Friday, June 06, 2008


Chamula was ALL I hoped it would be and more! I had read for months about the different villages and this was HIGH on my list. I read that inside the church that the floors are covered with pine needles and candles and that description immediately brought to my mind's eye the vision of Chichicastenango in Guatemala that I will NEVER forget. It had a HUGE impact on me............So, the FIRST image when arriving in Chamula was the cemetary and the old church which is no longer used. Notice all the Mayan crosses on each gravesite. I was enchanted with this image.
I must say I am the most "alive" when I'm in the villages and interacting with the people. I love to see how they live and I'm always delighted to learn something new about the beautiful people of Mexico. This village was no exception.
Walking to the "new"church on a street I passed these black sheep right in the village - isn't it a pastoral scene? And look at how they have put the fence together! One of the BIG impressions of Chiapas was the use of so much wood and that it is so forested. Although I did read that the jungle has lost 80% of its trees - darn.
I wanted to include this picture because thos black sheep are a huge part of the economy of Chamula. The men wear these shirts of black wool (notice how fuzzy they are) and the women and girl children wear the black fuzzy skirts. Kiddingly we referred to them as the "fuzzy people". Actually when the rains from Hurricane Arthur came to San Cristobal on Friday and Saturday I would have liked one of those black fuzzy shirts to keep me warm.

The "elders" or officials of the town were in the church when I arrived and were helping to move statues and tables. I couldn't resist this photo, but' if you notice, I almost always take the photos of the people from behind so as not to compromise their belief that photos steal their souls.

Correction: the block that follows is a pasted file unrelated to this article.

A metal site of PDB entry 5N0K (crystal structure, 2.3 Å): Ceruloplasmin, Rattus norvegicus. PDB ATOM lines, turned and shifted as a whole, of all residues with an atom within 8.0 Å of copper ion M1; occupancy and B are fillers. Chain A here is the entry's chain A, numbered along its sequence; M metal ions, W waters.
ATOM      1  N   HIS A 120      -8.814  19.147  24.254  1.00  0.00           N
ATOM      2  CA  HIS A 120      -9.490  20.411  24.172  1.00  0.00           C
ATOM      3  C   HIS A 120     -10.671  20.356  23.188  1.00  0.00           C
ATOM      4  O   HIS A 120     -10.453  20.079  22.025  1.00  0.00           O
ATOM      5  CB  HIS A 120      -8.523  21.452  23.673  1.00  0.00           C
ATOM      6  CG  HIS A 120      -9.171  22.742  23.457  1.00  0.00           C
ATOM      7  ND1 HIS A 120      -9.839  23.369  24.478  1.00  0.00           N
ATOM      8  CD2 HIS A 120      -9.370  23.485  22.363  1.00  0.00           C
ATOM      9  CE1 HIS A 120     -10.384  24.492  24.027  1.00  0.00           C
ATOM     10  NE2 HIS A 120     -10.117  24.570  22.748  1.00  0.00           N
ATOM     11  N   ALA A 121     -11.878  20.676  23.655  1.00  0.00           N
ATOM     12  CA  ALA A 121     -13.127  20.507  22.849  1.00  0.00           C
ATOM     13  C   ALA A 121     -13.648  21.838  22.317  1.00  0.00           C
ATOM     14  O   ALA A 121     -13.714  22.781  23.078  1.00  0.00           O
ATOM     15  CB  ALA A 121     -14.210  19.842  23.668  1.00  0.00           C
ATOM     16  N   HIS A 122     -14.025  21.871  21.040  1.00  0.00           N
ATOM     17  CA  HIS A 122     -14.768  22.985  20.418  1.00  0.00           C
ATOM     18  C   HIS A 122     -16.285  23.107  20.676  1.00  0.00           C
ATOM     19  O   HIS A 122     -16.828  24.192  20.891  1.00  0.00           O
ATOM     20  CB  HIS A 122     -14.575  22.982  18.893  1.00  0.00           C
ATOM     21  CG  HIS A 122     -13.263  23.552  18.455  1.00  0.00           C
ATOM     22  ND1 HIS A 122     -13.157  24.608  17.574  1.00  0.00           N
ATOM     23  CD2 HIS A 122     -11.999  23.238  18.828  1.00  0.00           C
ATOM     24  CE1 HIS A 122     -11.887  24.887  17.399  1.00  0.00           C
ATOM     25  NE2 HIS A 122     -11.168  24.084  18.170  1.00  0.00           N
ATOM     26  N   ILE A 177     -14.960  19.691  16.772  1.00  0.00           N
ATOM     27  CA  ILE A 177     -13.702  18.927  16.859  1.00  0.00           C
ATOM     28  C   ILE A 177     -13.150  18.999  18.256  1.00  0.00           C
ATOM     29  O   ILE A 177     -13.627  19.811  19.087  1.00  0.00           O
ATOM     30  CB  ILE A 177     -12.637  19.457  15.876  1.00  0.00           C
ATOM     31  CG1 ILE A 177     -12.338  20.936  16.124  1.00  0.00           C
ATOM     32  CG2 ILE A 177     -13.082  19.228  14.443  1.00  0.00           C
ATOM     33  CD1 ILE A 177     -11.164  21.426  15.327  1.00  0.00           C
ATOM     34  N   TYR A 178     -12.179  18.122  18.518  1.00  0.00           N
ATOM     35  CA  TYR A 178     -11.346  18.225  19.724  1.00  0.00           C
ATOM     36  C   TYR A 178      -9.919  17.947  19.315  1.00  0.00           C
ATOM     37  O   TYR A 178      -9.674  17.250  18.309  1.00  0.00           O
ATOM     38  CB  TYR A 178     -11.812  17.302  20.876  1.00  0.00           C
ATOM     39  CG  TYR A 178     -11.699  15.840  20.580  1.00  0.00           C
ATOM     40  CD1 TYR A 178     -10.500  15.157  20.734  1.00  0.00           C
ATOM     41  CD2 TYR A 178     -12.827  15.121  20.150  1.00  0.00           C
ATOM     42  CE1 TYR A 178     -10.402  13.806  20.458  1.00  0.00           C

I purposely didn't crop this photo because I wanted you to see how large the church yard in front of the church is......the Spaniards did this purposely because initially they didn't allow the "savages" into the church - only the Spaniards. Almost never will you see a church without a large front churchyard. It still makes me mad and sad that the people were treated so badly. BUT on to the experience of being inside the church.
First of all when trying to enter, we were stopped and it was necessary to have a 30 peso ticket to enter (only for tourists) and again, this is used to maintain the church which is no longer associated with the Catholic diocese. So, that accomplished, I stepped into another world. A spiritual world that was full of incense, smoke, candles for as far as the eye could see on the floor and chanting by the people. It was surreal, moving and incredibly beautiful.
Groups of people had tapers (thin candles), candles in glass containers, bottles of cold drinks and sometimes food displayed on the floor where they kneeled to pray. No pews in this church - everything, with the exception of the statues were on the floor. The statues of the saints were encased in glass and wood nichos on tables and there must have been several hundred statues.
I managed to step around and through people, always being careful not to disturb anyone to wind my way to the front altar. It was a continuation of all I had seen before. The chanting was private by each group but the groundswell of the rhythm was mesmerizing. I had recently read articles on Bhutan and I thought, wow this could be anywhere in Asia..........